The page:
Not only do developers lack the skills for legacy code, they have a marked tendency to run a mile in the opposite direction from acquiring those skills. I run a training company, so I know how low the demand is for learning them.
Employers, too, fail to recognise the need for and the value of legacy code skills. They rarely ask for them when hiring developers, and tend not to support developers seeking to improve things in those areas. When did you last see a job advertisement asking for experience of restoring or rehabilitating old, knackered code?
This is despite the fact that most developers are working on legacy code, and that their inability to add value to it and respond to the changing needs of the business and the end users is often cited as a major barrier to business competitiveness by managers.
As Ivan Moore recently put it, legacy code is "the elephant in the room". It comprises the bulk of the work and the overall cost of software development, but occupies a minimal slice of our thoughts and our care.
In the last decade, Test-driven Development has become de rigeur. And a jolly good thing, too.
But, as I see time after time, it's entirely possible to produce legacy code doing TDD. And even if you master writing clean, maintainable code, what about all the code you already write that's out there serving users right now? Do we just write those huge investments off to experience?
No. That would be silly, and immensely wasteful.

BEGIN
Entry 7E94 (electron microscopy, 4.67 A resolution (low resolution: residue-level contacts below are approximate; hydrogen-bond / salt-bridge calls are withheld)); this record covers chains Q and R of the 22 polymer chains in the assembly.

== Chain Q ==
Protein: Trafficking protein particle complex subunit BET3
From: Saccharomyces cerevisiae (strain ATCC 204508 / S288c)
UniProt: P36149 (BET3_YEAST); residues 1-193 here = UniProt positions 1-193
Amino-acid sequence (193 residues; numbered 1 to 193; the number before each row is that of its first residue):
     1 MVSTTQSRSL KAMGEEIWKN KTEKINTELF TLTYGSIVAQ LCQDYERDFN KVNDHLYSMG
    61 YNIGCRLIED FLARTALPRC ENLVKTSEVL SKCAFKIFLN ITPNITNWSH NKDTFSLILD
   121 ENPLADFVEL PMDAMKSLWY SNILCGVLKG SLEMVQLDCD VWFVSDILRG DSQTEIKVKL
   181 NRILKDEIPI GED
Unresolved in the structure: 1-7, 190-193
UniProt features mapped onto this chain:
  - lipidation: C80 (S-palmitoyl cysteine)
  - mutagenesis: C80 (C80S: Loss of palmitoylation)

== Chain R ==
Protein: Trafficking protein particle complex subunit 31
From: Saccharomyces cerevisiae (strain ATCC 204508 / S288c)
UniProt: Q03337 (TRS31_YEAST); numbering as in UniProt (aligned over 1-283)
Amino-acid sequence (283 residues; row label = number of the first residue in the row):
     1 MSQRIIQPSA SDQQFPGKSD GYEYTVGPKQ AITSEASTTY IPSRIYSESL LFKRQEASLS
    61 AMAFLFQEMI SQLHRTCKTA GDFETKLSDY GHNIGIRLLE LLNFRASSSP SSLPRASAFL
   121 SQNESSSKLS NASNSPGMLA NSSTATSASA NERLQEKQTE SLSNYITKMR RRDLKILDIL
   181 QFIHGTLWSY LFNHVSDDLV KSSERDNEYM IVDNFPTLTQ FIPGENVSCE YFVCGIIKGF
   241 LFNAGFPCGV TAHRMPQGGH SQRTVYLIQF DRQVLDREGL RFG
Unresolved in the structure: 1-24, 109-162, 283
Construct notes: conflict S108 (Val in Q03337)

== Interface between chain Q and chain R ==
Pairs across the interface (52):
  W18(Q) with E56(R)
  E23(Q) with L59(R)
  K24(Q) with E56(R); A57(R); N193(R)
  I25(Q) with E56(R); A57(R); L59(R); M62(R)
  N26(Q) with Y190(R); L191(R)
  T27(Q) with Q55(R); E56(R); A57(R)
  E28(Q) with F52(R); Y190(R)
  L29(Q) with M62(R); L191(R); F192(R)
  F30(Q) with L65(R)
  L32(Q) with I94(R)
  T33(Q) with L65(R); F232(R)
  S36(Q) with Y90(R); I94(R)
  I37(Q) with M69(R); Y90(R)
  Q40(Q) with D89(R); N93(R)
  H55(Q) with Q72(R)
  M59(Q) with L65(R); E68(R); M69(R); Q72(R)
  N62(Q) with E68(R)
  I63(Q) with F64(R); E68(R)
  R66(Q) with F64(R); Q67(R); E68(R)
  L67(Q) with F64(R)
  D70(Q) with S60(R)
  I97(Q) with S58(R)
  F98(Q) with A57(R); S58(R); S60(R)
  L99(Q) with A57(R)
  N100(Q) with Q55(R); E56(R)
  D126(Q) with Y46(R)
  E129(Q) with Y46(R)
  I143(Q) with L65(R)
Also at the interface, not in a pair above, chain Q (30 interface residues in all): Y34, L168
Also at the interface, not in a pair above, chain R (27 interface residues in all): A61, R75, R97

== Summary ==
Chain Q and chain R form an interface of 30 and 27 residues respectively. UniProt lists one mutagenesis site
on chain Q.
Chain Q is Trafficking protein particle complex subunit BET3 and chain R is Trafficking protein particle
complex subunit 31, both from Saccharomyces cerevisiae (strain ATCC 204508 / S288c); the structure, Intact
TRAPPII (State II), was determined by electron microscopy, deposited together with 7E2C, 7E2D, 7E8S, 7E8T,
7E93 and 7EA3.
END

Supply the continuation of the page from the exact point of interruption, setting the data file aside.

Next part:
If only for the learning experience of dealing with the consequences of design decisions - I've yet to meet a genuinely great developer who hasn't devoted significant time to cleaning up old code - it's high time for us to really get to grips with legacy code.
November 6, 2012
Michael Feathers' Code History Mining Workshop, Jan 14Just a quick tip for learning-hungry developers out there.
Michael Feathers will be running his code history mining workshop in London on Jan 14th. Highly recommended.
October 28, 2012
Refactoring Legacy Code #2 - Making Web Apps More Unit-TestableFollowing on from that last post about refactoring legacy classes that depend on external systems (like a database) - which has been read by literally dozens of people, and that's no idle boast - I also get asked a lot about making web applications unit-testable.
Taking classic ASP.NET as a typical example - and again using a toy but typical example - the problem is also external dependencies. When we reference ASP.NET objects like Session and Request, we tie our code to the ASP.NET process and the lifecycle of our web forms. We can't just create na instance of a web form's class and start invoking methods on the controls on our page, because outside of ASP.NET, those objects won't be there.
Our goal in making our legacy code unit-testable is to be able to test as much of the logic of our app as possible quickly and effectively, and to do this we need to isolate as much code as we can from external dependencies like these.
I'm a big believer that server pages and web forms should do as little as possible. Really, they should just be a very thin film of glue that binds the logic of user interactions and the display - which, if we think about it, is only marginally about Session and Request and HTML controls - with the meat and potatoes seperated away from knowledge of those details.
I might start to refactor this by extracting the meat and potatoes, complete with ASP.NET dependencies, into its own method.